[swift-build-dev] [swift-evolution] [Review] SE-0019 Swift Testing (Package Manager)

Rick Ballard rballard at apple.com
Thu Jan 7 12:40:16 CST 2016

> On Jan 6, 2016, at 11:52 AM, Max Howell <max.howell at apple.com> wrote:
>>>>>> Another real problem with this type of design, is that is makes more advanced build systems very complicated to make. For example, distributed builds that bring together all of the compiled bits to run tests on get blocked because the build command starts to expect certain intermediate output. This is a real problem my previous team still has to this day with xcodebuild and actively prevents us from doing this exact thing with standard tools from Apple, so we have to basically roll our own. I see this design following in the exact same footsteps.
>>>>> I’m not sure I understand.
>>>> Every time you run “swift build” it’s going to trigger a build. This is should never be required to run tests. Even if you say, “we’ll only re-build on incremental builds”, you are assuming that you are building and running tests within the same environment and that the environment is a build-capable environment. This is not a valid assumption. This is what xcodebuild test does today, it tries to smartly only trigger builds when necessary, but since we build on one set of boxes and run tests on other machines, this simply doesn’t work.
>>>> We have the opportunity to build a proper toolset that can be correctly used within many different workflows. However, I already see a lot of the coupling starting to happen today that has happened within xcodebuild already, and that really concerns me. Basically, it means that these tools aren’t going to be usable outside of the smaller-scale apps, and teams like mine are going to have to continue investing in more robust and flexible tools to enable our scenarios.
>>> Well, it is not too late to uncouple these two pieces. Can you provide justification as to why we should decouple them? The engineering is not terrible to decouple them, but it would make things more complicated. Currently a good deal of the knowledge about where built products are and how they relate to targets does not need to be communicated outside of a single process, and simpler systems have less bugs, so I’d prefer not to complicate things without good rationale.
>> I don’t know what other examples to really provide here… the ability to build is completely orthogonal to the ability to test. Given a set of binaries, I should be able to run the tests. The tests are not always statically linked to the testing target. Often times they are dynamically injected or used to drive the program externally. 
>> Maybe this provides some better context: some of our apps take multiple hours to perform full builds. These apps are tested across multiple OS installations, hardware configurations, and locales. The apps are not built on all of these target machines. All of these machines should be able to run the same tests available on a developer’s machine, and there is no fundamental reason why they cannot be run in the same way (this is historically been the case with Xcode projects because of arbitrary decisions and unnecessary coupling).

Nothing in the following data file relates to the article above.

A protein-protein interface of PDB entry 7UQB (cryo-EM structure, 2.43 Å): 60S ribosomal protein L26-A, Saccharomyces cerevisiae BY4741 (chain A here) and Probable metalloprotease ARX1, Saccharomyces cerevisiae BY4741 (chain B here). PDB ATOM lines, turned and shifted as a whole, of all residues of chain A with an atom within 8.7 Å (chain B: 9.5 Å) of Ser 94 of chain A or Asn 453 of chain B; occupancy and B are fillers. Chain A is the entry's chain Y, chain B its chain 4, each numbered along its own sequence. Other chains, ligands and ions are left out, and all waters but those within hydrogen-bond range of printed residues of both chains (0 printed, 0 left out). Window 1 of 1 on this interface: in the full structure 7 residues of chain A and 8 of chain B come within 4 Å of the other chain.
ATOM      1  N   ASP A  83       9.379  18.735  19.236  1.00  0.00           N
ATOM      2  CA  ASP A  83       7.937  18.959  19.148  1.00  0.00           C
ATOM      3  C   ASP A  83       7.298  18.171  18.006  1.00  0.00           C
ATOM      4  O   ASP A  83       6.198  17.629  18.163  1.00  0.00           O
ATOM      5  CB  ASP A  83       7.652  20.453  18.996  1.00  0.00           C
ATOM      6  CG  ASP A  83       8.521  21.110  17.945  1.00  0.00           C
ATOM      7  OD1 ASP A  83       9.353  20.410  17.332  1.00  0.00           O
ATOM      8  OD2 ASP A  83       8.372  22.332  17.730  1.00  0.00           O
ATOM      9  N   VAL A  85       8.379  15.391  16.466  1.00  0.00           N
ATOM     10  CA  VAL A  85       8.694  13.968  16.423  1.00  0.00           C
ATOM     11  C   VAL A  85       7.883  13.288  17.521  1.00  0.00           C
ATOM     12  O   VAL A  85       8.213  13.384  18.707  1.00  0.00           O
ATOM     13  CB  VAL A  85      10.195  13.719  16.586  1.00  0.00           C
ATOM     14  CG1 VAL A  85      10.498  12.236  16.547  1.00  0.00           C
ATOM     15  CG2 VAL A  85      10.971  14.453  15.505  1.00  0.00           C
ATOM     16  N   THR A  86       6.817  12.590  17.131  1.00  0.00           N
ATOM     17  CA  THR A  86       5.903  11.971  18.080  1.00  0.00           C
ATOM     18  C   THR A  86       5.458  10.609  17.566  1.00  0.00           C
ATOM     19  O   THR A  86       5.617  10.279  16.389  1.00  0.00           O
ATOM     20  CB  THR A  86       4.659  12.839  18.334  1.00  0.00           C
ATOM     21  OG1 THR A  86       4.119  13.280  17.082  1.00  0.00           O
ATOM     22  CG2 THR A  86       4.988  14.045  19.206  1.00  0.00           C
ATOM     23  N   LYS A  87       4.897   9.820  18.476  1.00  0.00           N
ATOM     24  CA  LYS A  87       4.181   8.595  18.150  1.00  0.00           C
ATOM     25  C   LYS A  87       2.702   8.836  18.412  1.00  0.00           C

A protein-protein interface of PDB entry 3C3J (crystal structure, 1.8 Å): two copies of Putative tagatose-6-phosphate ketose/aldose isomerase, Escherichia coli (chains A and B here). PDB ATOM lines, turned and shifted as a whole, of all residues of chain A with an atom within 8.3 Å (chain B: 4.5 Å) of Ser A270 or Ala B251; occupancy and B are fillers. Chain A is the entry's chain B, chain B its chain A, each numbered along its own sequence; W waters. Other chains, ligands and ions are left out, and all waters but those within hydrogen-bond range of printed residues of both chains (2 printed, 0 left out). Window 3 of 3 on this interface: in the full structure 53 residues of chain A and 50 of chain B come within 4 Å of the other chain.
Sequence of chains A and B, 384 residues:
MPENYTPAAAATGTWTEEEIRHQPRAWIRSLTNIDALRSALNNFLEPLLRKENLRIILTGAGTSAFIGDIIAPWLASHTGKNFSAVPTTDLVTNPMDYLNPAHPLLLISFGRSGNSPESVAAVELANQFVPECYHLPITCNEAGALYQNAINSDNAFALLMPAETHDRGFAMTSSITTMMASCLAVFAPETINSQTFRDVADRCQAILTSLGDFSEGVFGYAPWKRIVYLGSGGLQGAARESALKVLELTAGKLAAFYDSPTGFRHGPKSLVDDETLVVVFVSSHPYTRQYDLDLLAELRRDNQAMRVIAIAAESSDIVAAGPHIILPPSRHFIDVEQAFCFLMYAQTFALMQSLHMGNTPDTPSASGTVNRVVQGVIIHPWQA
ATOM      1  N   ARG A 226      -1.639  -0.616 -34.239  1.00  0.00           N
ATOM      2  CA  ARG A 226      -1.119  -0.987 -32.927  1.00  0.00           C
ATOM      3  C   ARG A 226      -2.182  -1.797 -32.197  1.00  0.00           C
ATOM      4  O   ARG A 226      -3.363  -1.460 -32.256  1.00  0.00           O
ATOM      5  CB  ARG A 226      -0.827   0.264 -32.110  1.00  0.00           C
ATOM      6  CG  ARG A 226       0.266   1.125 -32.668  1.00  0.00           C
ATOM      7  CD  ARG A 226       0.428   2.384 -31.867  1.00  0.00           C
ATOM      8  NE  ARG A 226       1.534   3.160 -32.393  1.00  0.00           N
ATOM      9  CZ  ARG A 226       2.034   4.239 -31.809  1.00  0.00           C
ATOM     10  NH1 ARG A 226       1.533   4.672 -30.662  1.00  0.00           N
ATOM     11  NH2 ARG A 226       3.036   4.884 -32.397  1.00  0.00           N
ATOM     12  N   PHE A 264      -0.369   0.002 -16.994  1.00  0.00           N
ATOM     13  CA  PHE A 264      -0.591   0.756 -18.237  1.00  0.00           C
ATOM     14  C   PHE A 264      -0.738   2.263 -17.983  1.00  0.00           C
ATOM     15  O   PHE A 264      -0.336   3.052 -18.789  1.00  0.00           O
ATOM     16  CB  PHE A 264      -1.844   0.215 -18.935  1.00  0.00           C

>> With this proposal, how do I run these tests without triggering a build? Is “swift build --test” only going to run the tests without attempting to build first? That is not how I read the proposal.
> A fast null-build negates this. But if it turns out our null-builds are not fast enough for large projects we will happily accept a patch to allow you to skip the build and just run the tests.
> Notably: currently the tests compile to executables, so once they are built you can run them independently. I intend to keep this design, if possible.
>> I spent a good deal of my time when I was on the Office for Mac team at Microsoft working around all of limitations that made it extremely challenging to actually make use of many of the tools coming out of Apple’s Xcode team. I’d like to see the Swift tools not go down the same path and be tightly coupled in each of the phases so that integration because a huge pain, especially when integration needs to happen with non-Swift tools.
> Thanks for voicing your concerns. I believe we are doing a pretty thorough job already with `swift build` of decoupling it from the rest of the system. As the product evolves and if you feel we are not taking the right approach I’ll gladly receive the criticism and try to respond to it with engineering.

One thing I'll add here: Unless I misunderstand, I don't think that this is a design/architectural limitation, but rather just a limitation of what functionality is currently exposed. In your example with xcodebuild, architecturally we do have the ability to test without building, and that functionality is even exposed in the Xcode.app Product menu, we've just never implemented a flag to xcodebuild for it. But we haven't boxed ourselves into an architectural corner there; there's no improper coupling at a technical level. Likewise, while this initial proposal doesn't specify the ability to test without building, I think that would be easy to add later on when we want it. Does that address your concern here?

	- Rick

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